THE Philippines remains lagging behind other countries in interventions regarding unplanned pregnancies. While neighboring nations including Japan have already made steps to make abortion methods accessible to women, various reproductive rights groups have been calling on the Philippine government to decriminalize abortion.
Recently, Japan made another huge step ahead of other countries restricting abortion, as its Health, Labor, and Welfare Ministry said experts would decide whether to authorize an oral, two-drug combination to perform an abortion for the very first time in the country.
Abortion has traditionally been performed surgically in Japan, and if the ministry’s expert council approves the oral combination, the new abortion option may give a much less difficult option for women, according to reports.
What about Japan’s abortion pill?
In December 2021, the British pharmaceutical company Linepharma, according to the report, submitted an application for authorization to produce and sell the drugs in Japan under the moniker Mefeego Pack. The two medications are misoprostol, which induces the contraction of the uterus, and mifepristone, which blocks the progesterone hormone, which is required to maintain pregnancy.
In Japan’s clinical trials, the drugs allowed 93 percent of 120 pregnant women who wanted to terminate their pregnancies at up to 63 days of gestation to do so within 24 hours. Even though 60 percent of the patients experienced symptoms including nausea and vomiting, most of them were mild to moderate, it said.
How does it work?
According to a Planned Parenthood report, in order to maximize the effectiveness of the abortion pill, women are required to take mifepristone first to block progesterone.
Progesterone is a hormone that is necessary for pregnancy to develop normally. By blocking your body’s natural progesterone, mifepristone prevents the pregnancy from progressing, said the report.
After taking the first pill, a pregnant woman undertaking abortion practice could intake the second pill, misoprostol, right away or after 48 hours.
The report likewise noted that the woman’s uterus will become empty as a result of this medication’s cramping and bleeding side effects.
The process is quite comparable to an early miscarriage, and it feels something like having a particularly heavy, menstrual cramps period, it said.
The status of women in the Philippines
According to the New York-based Center for Reproductive Rights, at least 1,000 women are believed to have died and 90,000 more suffered complications as a result of the prohibition against abortion and as a result of threats of criminal prosecution in the Philippines in 2008 alone.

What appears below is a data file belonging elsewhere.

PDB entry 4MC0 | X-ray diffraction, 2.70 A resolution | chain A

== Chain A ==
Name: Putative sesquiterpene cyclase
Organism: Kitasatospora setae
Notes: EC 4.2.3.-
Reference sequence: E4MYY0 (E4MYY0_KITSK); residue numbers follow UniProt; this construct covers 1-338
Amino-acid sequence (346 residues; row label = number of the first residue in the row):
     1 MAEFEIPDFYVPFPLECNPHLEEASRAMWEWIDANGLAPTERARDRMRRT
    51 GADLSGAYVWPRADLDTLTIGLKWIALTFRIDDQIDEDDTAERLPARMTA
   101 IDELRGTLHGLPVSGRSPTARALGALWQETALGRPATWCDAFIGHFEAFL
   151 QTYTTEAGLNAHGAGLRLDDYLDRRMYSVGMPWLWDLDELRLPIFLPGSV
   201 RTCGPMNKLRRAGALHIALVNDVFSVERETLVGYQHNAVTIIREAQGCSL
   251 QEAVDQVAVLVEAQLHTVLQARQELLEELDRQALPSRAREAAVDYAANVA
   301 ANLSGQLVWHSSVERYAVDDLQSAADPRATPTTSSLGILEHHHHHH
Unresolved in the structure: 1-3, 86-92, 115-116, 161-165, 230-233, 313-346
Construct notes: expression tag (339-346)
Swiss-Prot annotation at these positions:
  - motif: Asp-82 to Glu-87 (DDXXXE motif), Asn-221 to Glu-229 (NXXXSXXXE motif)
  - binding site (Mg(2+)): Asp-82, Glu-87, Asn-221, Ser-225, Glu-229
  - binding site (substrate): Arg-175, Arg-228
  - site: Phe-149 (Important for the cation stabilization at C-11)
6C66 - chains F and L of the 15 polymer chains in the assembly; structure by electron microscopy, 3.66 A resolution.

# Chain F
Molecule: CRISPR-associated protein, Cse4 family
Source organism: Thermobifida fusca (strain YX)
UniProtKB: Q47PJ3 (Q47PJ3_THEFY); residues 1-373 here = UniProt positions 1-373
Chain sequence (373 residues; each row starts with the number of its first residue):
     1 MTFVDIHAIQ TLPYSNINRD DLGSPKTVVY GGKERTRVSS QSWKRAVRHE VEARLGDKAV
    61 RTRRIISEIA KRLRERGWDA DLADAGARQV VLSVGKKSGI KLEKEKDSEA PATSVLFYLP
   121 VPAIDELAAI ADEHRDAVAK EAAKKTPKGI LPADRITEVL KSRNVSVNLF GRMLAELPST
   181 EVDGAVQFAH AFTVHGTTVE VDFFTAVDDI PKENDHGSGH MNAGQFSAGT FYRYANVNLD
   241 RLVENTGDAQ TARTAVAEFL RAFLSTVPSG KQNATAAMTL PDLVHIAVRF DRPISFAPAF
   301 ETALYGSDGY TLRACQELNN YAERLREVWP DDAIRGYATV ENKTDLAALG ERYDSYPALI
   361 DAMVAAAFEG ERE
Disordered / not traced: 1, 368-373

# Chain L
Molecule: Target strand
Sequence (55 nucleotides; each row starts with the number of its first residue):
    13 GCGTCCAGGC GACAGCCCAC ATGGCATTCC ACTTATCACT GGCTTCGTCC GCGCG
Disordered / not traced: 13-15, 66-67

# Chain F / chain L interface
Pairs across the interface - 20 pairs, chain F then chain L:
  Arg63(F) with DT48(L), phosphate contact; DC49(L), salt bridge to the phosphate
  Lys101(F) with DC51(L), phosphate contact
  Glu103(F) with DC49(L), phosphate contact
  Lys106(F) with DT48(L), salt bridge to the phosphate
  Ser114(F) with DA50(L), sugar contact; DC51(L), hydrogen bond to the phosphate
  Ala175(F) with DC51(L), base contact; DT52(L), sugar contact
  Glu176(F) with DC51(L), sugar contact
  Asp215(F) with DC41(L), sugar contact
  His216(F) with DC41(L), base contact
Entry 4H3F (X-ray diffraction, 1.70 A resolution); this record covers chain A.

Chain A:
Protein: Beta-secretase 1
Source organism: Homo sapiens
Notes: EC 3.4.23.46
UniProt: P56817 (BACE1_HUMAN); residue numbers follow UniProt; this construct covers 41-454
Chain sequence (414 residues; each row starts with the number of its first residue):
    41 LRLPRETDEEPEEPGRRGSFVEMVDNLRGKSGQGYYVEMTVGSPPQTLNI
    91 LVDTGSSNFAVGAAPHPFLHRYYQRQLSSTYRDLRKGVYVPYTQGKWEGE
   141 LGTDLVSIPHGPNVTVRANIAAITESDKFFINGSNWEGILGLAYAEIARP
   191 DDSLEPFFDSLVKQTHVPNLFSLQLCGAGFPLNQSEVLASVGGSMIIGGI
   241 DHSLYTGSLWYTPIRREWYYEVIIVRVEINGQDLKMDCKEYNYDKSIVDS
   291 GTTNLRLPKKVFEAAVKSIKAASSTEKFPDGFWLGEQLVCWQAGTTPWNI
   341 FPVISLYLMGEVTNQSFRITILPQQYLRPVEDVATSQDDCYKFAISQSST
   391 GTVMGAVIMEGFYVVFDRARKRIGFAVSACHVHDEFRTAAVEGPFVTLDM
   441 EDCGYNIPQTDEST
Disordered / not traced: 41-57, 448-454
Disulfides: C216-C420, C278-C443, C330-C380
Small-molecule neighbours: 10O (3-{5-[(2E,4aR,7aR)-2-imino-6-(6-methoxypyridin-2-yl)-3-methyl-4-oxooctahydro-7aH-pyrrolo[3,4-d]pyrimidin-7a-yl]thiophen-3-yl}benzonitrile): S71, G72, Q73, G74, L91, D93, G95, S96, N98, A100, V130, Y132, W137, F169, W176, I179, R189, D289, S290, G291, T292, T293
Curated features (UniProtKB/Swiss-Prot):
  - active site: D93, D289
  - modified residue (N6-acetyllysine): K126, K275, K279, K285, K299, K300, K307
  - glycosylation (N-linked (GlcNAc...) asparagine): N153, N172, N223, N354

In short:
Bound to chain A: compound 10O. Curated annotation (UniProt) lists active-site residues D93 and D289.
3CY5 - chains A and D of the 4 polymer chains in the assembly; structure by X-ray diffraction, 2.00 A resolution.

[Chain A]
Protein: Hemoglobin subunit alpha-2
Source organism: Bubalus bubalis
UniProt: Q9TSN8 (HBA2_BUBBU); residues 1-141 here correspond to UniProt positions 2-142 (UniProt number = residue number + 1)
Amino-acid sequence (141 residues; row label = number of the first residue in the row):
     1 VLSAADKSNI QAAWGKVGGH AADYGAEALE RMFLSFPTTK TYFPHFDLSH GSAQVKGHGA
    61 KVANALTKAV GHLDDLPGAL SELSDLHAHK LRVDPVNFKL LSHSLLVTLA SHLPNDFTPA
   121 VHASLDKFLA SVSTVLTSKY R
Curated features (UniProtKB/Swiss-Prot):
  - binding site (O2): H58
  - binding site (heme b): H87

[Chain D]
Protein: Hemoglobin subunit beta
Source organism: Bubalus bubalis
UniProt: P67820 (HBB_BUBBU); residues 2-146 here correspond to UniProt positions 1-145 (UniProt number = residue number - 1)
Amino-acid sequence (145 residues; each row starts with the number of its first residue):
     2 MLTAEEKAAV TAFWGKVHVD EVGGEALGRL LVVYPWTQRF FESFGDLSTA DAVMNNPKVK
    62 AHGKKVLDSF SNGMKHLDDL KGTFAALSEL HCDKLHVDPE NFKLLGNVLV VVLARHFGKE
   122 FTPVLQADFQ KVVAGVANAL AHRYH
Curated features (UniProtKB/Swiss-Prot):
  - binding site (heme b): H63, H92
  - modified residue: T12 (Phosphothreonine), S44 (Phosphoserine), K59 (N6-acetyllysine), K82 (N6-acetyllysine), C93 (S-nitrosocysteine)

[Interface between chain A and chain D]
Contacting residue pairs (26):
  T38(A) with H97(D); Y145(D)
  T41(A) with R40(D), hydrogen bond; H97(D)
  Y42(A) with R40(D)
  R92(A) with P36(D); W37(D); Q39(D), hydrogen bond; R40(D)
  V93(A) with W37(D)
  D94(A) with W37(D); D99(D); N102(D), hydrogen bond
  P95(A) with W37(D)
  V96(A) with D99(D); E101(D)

“As a result of the criminal abortion law and the discriminatory environment in the Philippines, women are left without a means to control their fertility, exposed to unsafe abortions, and made vulnerable to abuse in the health system,” the report said.
The Philippine government is still being urged by numerous reproductive rights organizations including the United Nations Human Rights Council to decriminalize abortion, despite the fact that neighboring countries like Japan have already taken measures to make abortion available to women.
A report from the United Nations Sexual and Productive Health Agency in the 2022 State of World Population Report said that a whopping 257 million women who wish to avoid getting pregnant don’t use secure and up-to-date contraceptive methods.
Localizing the report, it was revealed that the Philippines’ unintended pregnancy makes up 51 percent of all pregnancies, which is nearly the same as the world average.
The country also ranked 56th among 150 countries in the world with the number of unintended pregnancies, it said.
The Church and the State
In 2020, Rev. Fr. Jerome Secillano of the Catholic Bishops’ Conference of the Philippines reiterated the Catholic Church stand in abortion saying that doing such practice “have no place” in the Philippine society and said killing of the defenseless is the “most senseless and dreadful of all crimes.”
According to the Church, those who practice abortion should be accountable for this crime under the law
As enshrined in the 1987 Constitution, performing abortion practices is a criminal offense in the Philippines under the Responsible Parenthood and Reproductive Health Act of 2012 or the Republic Act 10354 which means every woman who commits abortion practices could face imprisonment of up to six months or a fine ranging from P10,000 to P100,000.
It was also indicated under the Constitution that while it acknowledges abortion is illegal, the national government shall guarantee that every woman who seeks healthcare for post-abortive complications and other pregnancy-related issues are handled and counseled in accordance with the Constitution and medical ethics.